How can you tell if your student recruitment content is effective? While the ROI of some elements of the digital marketing mix – like paid advertising – can be easily estimated based on few clear key performance indicators (KPIs), content marketing is a bit more abstract. The role of things like blogs, infographics, and videos in nurturing students towards enrollment is often a little more indirect, which can make it harder for schools to pinpoint what is working and what isn’t.
However, that doesn’t mean that it can’t be measured. Using a number of different data sources, including both search and social analytics tools as well as CRM and marketing automation reporting, your school can easily pinpoint a number of important metrics that will tell you a lot about the impact of your content marketing efforts.
Keep reading to learn what KPIs are important in content marketing, what they tell you, and where to find them.
Is Your Higher Education Content Driving Traffic to Your Website?
A good content marketing strategy will have a noticeable impact on user activity on your website. Having relevant, interesting content should lead to more people finding your site online, which in turn builds more awareness of your school and programs, resulting in more traffic and inquiries and helping to enhance your SEO authority.
How do you figure out if this is happening? A good place to start is by looking at your basic traffic metrics, most of which you’ll find in the Audience Overview report in Google Analytics:
Traffic in GA is measured in both users and sessions. The Users figure is the amount of unique visitors to your website, meaning that each IP address is counted only once. The Sessions figure on the other hand, counts every single visit to the site.
The amount of users and sessions you should be hoping to attract will differ greatly depending on the size and profile of your school, as well as your existing online authority. The longer you have been investing in publishing content regularly, the more traffic you can expect.
With that in mind, comparing these metrics with past performance can be the best approach to determining how well your efforts are working. For schools, a year over year comparison is often the best approach, as the seasonality of the enrollment cycle can lead to large variations in traffic on a month to month basis.
In the above sample report, you can see that both traffic and sessions have grown compared to this time last year. The pie chart on the right hand side divides users into New and Returning Visitors. How large a ratio of each you should have largely depends on your aims, but for schools focusing on student recruitment, a larger proportion of new users should be desirable.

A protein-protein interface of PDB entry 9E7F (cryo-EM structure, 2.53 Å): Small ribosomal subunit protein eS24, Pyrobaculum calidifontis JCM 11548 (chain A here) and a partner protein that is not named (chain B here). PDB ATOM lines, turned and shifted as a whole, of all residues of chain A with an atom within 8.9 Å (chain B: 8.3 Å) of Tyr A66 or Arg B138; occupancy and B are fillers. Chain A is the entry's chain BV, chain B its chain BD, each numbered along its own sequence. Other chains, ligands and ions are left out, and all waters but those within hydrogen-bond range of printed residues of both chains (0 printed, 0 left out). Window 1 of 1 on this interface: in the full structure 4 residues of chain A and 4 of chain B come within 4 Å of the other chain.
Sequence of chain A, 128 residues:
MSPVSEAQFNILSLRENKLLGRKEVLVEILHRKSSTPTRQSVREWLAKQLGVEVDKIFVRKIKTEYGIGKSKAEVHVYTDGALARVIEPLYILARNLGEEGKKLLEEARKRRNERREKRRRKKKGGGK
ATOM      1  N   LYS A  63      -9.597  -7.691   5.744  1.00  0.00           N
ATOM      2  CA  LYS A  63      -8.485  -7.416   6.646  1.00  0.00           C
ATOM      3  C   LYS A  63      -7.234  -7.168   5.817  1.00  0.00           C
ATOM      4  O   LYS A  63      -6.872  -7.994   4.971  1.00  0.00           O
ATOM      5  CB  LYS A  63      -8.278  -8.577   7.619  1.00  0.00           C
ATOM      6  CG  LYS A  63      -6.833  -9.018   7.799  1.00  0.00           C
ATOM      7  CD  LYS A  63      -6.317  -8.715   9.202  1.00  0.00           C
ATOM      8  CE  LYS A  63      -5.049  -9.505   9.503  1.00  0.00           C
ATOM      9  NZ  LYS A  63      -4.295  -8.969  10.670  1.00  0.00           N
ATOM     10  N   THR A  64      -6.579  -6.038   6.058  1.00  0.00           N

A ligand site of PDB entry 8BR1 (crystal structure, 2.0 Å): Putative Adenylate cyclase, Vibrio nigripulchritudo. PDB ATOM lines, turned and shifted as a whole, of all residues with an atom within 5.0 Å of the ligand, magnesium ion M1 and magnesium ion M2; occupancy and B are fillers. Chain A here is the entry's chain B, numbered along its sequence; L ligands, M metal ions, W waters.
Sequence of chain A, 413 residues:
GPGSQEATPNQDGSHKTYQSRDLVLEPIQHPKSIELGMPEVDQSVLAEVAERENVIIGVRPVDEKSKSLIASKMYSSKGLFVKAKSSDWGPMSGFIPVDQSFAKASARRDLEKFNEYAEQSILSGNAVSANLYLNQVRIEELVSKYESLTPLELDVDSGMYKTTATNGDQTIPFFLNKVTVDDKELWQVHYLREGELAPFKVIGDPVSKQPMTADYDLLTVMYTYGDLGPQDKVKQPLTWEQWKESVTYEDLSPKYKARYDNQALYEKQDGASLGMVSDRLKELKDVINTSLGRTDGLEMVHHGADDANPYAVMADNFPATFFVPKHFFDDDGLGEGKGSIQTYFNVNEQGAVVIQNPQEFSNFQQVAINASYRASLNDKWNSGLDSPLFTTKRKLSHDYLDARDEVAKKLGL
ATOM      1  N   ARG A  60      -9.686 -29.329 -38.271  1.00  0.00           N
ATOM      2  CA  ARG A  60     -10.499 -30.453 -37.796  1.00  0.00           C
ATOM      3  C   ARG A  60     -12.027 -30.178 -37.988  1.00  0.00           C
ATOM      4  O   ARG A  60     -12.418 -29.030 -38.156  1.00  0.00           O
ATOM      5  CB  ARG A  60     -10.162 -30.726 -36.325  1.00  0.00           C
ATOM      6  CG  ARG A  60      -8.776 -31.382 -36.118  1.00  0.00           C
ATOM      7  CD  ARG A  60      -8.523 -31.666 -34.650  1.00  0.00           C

Of course, traffic alone is not a measure of the effectiveness of your content, just as content in and of itself isn’t always necessarily the reason for increases or decreases in traffic. To get a better sense of just how indicative these figures are, you should analyze your Acquisition Reports to see where your traffic is coming from.
Because digital marketing relies on initiatives across a range of channels complementing each other, any changes you have made in your approach in areas like email marketing, social media, advertising or even your offline marketing efforts could account for any improvement or deterioration in your results.
Measuring Engagement in Content Marketing for Education
Perhaps above all else, good education marketing content should be engaging. It should draw prospective students in, inspire them, and leave them excited to find out more about your school and its courses.
With that in mind, it’s important to delve deeper into your data to determine just how engaging your content really is. A couple of useful metrics here can give you a bit more insight:
Session Duration: Available in the Audiences report in GA, this is the average amount of time each session on your website lasts. Don’t be too discouraged if this number is low. Tony Haile of Chartbeat wrote in Time Magazine in 2015 that according his company’s research, 55% of web users will only spend around 15 seconds on a single site. Taking this into account, durations averaged out over all of your users is bound to be low enough. Nonetheless, comparing it year on year for increases and decreases can help you know if you’re getting better results.
Average Time on Page: This metric is a bit more instructive, and measures the average time spent on single pages. When it comes to content, this can be very telling. A healthy average will indicate that people are reading or watching your content all the way through.